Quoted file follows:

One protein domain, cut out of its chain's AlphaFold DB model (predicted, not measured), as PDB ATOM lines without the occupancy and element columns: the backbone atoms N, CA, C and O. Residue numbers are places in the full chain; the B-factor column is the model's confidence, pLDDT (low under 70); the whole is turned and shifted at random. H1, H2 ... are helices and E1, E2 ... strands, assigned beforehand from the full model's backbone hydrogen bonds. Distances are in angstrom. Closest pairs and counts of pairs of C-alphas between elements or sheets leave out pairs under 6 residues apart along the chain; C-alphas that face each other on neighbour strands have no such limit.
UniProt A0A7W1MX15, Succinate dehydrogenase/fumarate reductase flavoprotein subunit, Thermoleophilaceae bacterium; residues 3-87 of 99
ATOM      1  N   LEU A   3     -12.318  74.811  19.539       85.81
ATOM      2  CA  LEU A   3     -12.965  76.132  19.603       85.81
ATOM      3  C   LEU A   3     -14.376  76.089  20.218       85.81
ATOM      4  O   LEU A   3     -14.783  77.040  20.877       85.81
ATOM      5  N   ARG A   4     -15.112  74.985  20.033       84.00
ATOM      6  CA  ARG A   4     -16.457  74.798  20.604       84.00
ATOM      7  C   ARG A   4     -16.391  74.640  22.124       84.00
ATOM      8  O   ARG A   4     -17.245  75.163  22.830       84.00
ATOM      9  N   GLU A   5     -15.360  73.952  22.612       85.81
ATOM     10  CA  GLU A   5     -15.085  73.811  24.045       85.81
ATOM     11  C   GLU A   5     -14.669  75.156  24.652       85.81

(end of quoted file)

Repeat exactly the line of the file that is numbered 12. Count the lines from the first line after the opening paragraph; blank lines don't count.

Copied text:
ATOM     11  C   GLU A   5     -14.669  75.156  24.652       85.81